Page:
Details: Ken's Artisan Pizza, 304 S.E. 28th Ave.; Phone 503-517-9951; Open dinners only, Tues.-Sat.

Oh, and I almost forgot! You absolutely must check out the very zoomy bathroom facilities. First off, the doors are frosted so the door glows from within. But don't worry, the person outside can't see what you're doing in there. (And no, I don't want details!) Then, when you go in, the lavatory has two flushing options, a half flush or a whole flush. (Again, no details, please!)

The best thing, though, is the mysterious-looking lighted fixture on the wall. While it looks like a very odd fax machine or perhaps something that will deliver "Earl Grey, hot," it's actually a hand dryer that looks like it was designed for a starship. The thrill comes when you stick your hands (nervously, in my case) into the slot. You know those hideous hand dryers in most restrooms that tell you to rub your hands together under the blower and are so useless you end up drying your hands on your pants? The air that comes out of this puppy literally blows the water off your hands in a blast so strong it could be put in the alphabetical lineup of this year's hurricanes. Cool!

So whether you need to or not, check this out!

Friday, July 07, 2006


Who doesn't love Craigslist? Started by, yes, a guy named Craig (right) in 1995, it was originally intended to tell people about cool events around San Francisco and, over time, people started posting items on the list in different areas like jobs, stuff for sale and apartments. It's since expanded to most of the 50 states and has created a huge community of like-minded (and techno-savvy) folks in the cities it covers.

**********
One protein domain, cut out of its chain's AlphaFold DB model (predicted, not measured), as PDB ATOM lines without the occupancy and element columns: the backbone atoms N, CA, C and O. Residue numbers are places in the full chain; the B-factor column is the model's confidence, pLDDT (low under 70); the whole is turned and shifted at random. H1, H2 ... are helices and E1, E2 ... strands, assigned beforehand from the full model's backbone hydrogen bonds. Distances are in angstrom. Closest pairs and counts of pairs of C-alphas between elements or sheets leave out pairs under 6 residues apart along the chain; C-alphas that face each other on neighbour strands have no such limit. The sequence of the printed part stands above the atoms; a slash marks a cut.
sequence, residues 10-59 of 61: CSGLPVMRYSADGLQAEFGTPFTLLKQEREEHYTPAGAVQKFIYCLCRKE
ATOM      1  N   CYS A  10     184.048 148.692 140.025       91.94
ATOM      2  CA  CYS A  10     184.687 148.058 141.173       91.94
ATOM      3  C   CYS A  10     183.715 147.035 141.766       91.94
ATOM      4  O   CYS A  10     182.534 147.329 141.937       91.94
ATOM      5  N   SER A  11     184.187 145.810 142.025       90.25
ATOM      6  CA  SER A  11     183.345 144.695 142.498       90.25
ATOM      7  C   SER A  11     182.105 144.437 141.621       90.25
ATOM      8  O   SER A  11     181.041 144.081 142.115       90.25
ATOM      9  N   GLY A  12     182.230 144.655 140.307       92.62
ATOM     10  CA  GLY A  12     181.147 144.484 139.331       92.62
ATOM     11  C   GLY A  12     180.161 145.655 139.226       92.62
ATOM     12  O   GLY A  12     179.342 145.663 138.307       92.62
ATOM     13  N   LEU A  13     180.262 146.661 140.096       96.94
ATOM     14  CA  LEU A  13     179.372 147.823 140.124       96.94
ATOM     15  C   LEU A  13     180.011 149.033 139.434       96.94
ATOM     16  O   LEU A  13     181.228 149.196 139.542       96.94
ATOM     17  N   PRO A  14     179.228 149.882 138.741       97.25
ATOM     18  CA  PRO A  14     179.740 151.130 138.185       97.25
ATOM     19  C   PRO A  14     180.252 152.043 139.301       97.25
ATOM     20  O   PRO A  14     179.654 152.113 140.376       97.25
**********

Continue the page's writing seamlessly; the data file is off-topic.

We've sold tons of stuff on the list that would otherwise be shipped off to Goodwill (because I'd rather lose money than have a garage sale). We've bought several pieces of lovely furniture that would have cost many times more at retail prices. And we've had several friends who've found jobs, houses and dates on the list, though not all at once.

You gotta check it out!

Sunday, July 02, 2006

My old pal Steve.

My longtime friend and lunch-buddy Steve Bloch, photographer and one of Portland's best-kept secrets, sent a link to some personal photos he took at the Last Thursday event on Alberta Street. You can see them here.

This led to a discussion about how important it is, as creative people, to pursue meaningful personal work and how that feeds us not only as artists but also contributes to the overall quality of the work we do for our clients. I'm sure the same can be said for travel and reading and cooking, but it's often too easy to give up our "art" in lives that are crowded with daily obligations to family and work.